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Earth Paperback – 1 Nov 2012


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Product details

  • Paperback: 624 pages
  • Publisher: Orbit (1 Nov 2012)
  • Language: English
  • ISBN-10: 0356501760
  • ISBN-13: 978-0356501765
  • Product Dimensions: 12.6 x 3.8 x 19.6 cm
  • Average Customer Review: 4.3 out of 5 stars  See all reviews (38 customer reviews)
  • Amazon Bestsellers Rank: 126,572 in Books (See Top 100 in Books)

More About the Author

David Brin is a scientist, public speaker and world-known author. His novels have been New York Times Bestsellers, winning multiple Hugo, Nebula and other awards. At least a dozen have been translated into more than twenty languages.

David's latest novel - Existence - is set forty years ahead, in a near future when human survival seems to teeter along not just on one tightrope, but dozens, with as many hopeful trends and breakthroughs as dangers... a world we already see ahead. Only one day an astronaut snares a small, crystalline object from space. It appears to contain a message, even visitors within. Peeling back layer after layer of motives and secrets may offer opportunities, or deadly peril.

David's non-fiction book -- The Transparent Society: Will Technology Make Us Choose Between Freedom and Privacy? -- deals with secrecy in the modern world. It won the Freedom of Speech Award from the American Library Association.

A 1998 movie, directed by Kevin Costner, was loosely based on his post-apocalyptic novel, The Postman. Brin's 1989 ecological thriller - Earth - foreshadowed global warming, cyberwarfare and near-future trends such as the World Wide Web. David's novel Kiln People has been called a book of ideas disguised as a fast-moving and fun noir detective story, set in a future when new technology enables people to physically be in more than two places at once. A hardcover graphic novel The Life Eaters explored alternate outcomes to WWII, winning nominations and high praise.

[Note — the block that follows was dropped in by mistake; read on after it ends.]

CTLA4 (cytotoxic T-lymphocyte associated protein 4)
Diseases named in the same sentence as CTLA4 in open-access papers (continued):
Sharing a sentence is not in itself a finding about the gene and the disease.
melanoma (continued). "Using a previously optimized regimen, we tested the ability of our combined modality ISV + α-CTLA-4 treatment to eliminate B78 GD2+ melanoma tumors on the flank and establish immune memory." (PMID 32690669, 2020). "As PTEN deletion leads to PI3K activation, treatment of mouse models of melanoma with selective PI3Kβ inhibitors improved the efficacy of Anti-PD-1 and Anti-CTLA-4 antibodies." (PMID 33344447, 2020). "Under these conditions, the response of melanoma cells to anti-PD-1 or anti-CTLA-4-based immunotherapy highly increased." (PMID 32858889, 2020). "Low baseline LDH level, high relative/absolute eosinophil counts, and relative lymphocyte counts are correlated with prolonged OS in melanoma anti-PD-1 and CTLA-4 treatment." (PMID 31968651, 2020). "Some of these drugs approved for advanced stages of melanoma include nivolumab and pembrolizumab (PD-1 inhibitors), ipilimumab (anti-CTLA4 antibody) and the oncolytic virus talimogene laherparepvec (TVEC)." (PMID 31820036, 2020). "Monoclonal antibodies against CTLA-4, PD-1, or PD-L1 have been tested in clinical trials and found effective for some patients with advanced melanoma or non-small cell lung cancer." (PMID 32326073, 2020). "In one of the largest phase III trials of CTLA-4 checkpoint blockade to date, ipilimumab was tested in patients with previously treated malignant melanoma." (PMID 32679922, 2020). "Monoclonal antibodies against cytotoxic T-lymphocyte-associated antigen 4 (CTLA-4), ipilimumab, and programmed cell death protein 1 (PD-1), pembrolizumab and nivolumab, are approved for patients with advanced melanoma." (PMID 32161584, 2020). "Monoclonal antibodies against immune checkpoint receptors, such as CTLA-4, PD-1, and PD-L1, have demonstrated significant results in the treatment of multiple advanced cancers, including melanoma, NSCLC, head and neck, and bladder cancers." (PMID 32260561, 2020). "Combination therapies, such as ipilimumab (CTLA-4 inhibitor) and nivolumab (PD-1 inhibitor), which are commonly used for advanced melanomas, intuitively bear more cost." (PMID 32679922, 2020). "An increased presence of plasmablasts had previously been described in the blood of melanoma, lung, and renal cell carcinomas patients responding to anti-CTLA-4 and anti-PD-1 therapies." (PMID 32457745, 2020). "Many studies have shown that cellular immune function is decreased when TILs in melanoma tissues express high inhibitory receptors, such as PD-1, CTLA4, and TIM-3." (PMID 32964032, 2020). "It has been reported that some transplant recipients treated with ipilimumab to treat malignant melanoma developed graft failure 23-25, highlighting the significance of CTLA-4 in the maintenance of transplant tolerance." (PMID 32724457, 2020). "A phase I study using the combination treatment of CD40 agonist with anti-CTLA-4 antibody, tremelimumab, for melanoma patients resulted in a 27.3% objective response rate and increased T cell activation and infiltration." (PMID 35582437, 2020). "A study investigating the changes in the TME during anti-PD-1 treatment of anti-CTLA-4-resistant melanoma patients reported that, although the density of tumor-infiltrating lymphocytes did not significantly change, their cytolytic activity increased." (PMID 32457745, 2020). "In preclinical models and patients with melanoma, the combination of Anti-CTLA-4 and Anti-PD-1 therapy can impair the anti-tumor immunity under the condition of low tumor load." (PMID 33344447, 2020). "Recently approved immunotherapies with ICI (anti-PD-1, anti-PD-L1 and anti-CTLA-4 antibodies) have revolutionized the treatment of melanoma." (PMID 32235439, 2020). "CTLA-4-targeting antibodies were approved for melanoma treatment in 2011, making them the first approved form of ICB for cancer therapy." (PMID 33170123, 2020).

David's science fictional Uplift Universe explores a future when humans genetically engineer higher animals like dolphins to become equal members of our civilization. These include the award-winning Startide Rising, The Uplift War, Brightness Reef, Infinity's Shore and Heaven's Reach. He also recently tied up the loose ends left behind by the late Isaac Asimov: Foundation's Triumph brings to a grand finale Asimov's famed Foundation Universe.

Brin serves on advisory committees dealing with subjects as diverse as national defense and homeland security, astronomy and space exploration, SETI and nanotechnology, future/prediction and philanthropy.

As a public speaker, Brin shares unique insights -- serious and humorous -- about ways that changing technology may affect our future lives. He appears frequently on TV, including several episodes of "The Universe" and History Channel's "Life After People." He also was a regular cast member on "The ArciTECHS."

Brin's scientific work covers an eclectic range of topics, from astronautics, astronomy, and optics to alternative dispute resolution and the role of neoteny in human evolution. His Ph.D in Physics from UCSD - the University of California at San Diego (the lab of nobelist Hannes Alfven) - followed a masters in optics and an undergraduate degree in astrophysics from Caltech. He was a postdoctoral fellow at the California Space Institute. His technical patents directly confront some of the faults of old-fashioned screen-based interaction, aiming to improve the way human beings converse online.

Website: http://www.davidbrin.com/
Twitter: http://twitter.com/#!/davidbrin1

Product Description

Review

This book is not just a green globe-trotting adventure; it is also a thoughtful mix of warning and promise (GUARDIAN)

One hell of a novel . . . has what sci-fi readers want these days; intelligence, action, and an epic scale (ISAAC ASIMOV'S SCIENCE FICTION MAGAZINE)

He weaves the alien textures exquisitely (NEW SCIENTIST)

Book Description

A brand new look for one of SF master David Brin's most acclaimed novels: a scientifically faithful tale of the fate of our world and the havoc mankind wreaks upon it

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Customer Reviews

4.3 out of 5 stars

Most Helpful Customer Reviews

6 of 6 people found the following review helpful By A Customer on 19 Jan 1998
Format: Mass Market Paperback
I was really fascinated by this book, even if it was a tad long. I find the idea of writing near-future sci-fi to be one of the most challenging types of stories, especially when the political climate can change as dramatically as it has since Earth was written: I get bogged down in the what-ifs of it all. Anyway, I'm impressed with the "prediction" factor, as it seems Mr. Brin has balanced interest with plausability all with skill. I wonder if the the larger alien intervention idea wasn't influenced by a similar one in Sagan's Contact.
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3 of 3 people found the following review helpful By A Customer on 11 April 1997
Format: Mass Market Paperback